Wednesday, March 7, 2012

Leaving in the Rain

One of the best watercolorists working today, in our our humble opinion, is Steve Hanks. We own a framed, personally autographed, print (we could never afford an original) of his painting "Leaving in the Rain". The painting is set on the worn bricks of the platform of an older passenger rail station in the American West. A girl, perhaps 16 or 17, is sitting on a small steamer trunk and holding an umbrella to shield her from the pelting rain. She is looking away from the viewer, her gaze attracted by the bright headlight of the arriving locomotive pulling the train that will carry her to the freedom she seems so drawn to.

On the horizon, dark clouds portend more storms. The girl is wearing dress shoes when she should be in galoshes. A beautiful little brown leather case, probably a high quality antique from the girl's grandma, sits completely unprotected from the rain. It will be damaged, never be the same. One of the two latches on the steamer trunk is undone. That's how prepared the girl is for what lies ahead. That's what the adult sees, what claws at the heart of the loving parents she is determined to tear away from.

I wanted this painting, out of so many other lovely choices by the artist, for our home. I saw so much personal story in it, even more so when I learned how autobiographical it was for the artist himself. So it hangs in our living room, and we treasure it in all kinds of light.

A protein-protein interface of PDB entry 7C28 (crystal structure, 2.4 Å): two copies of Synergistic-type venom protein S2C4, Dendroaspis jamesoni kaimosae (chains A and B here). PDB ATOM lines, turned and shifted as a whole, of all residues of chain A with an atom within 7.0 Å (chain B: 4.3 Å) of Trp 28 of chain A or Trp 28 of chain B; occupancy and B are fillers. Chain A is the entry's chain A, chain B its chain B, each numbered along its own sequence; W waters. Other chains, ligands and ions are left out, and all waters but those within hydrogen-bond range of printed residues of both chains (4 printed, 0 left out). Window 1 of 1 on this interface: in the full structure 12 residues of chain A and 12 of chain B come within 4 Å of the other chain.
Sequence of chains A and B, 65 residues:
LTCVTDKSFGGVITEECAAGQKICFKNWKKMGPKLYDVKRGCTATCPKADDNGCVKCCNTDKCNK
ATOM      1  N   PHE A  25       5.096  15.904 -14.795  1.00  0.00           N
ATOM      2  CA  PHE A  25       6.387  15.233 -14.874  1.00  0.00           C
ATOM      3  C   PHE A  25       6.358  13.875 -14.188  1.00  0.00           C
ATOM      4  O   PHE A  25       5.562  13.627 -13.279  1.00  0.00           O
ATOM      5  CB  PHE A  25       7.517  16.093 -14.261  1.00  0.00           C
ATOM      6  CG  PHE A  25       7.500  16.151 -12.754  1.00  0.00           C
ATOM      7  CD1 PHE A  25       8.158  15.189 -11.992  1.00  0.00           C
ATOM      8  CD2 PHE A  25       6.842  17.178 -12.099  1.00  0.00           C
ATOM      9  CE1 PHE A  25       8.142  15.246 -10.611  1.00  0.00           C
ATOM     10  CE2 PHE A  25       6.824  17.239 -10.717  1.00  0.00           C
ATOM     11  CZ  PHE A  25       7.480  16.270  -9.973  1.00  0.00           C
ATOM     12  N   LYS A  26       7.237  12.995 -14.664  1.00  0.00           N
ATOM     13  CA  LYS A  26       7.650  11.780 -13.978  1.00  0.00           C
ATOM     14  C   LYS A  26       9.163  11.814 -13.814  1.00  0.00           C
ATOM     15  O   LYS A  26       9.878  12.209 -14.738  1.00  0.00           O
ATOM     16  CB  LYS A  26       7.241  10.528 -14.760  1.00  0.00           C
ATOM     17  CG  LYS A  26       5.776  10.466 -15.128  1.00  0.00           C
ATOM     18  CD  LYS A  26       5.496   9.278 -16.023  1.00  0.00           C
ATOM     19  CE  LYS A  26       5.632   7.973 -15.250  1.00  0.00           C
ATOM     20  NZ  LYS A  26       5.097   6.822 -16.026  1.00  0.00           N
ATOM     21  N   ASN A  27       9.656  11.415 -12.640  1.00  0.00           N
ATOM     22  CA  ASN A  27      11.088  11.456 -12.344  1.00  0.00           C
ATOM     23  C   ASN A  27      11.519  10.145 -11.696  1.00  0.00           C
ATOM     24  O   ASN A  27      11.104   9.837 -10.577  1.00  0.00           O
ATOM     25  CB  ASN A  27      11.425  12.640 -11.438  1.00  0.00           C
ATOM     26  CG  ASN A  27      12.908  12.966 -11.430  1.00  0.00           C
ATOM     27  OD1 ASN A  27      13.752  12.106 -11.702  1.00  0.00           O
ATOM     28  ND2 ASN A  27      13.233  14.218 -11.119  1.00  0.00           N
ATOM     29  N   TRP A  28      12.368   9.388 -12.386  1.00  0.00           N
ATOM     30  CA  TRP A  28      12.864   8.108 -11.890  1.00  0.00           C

But it's not the end of the story. "Leaving in the Rain" has a sequel. The same scene is portrayed in the sequel, only from the opposite direction. Instead of the dark clouds and storms in the direction of the arriving train, we see the dissipating wisps of rain, breaking clouds, blue sky and sunshine brightening the hills in the direction the train will go. We also see the bright smile of the girl's face. Whether naively or prophetically, she sees only sunshine and blue skies ahead. She can't stay. She must go. She will.

Someday, I hope to buy a print of the sequel. It's a bit hard to find, though, because it was never 1/10th as popular as the original "Leaving in the Rain". The sequel only makes artistic and emotional sense when seen in the context of the original.
Tragic as it sometimes is, we must also thank God for youthful optimism.

Heartbreaking as it is sometimes, we must also stand in awe of even willfulness, blindness to our own limitations... and to the grace of God that says, "Even in this, even in death, even in grief, there is a sequel. There is life. I give you my grace. And it will be OK."

Grace and peace to you from God our Father, and the Lord Jesus Christ.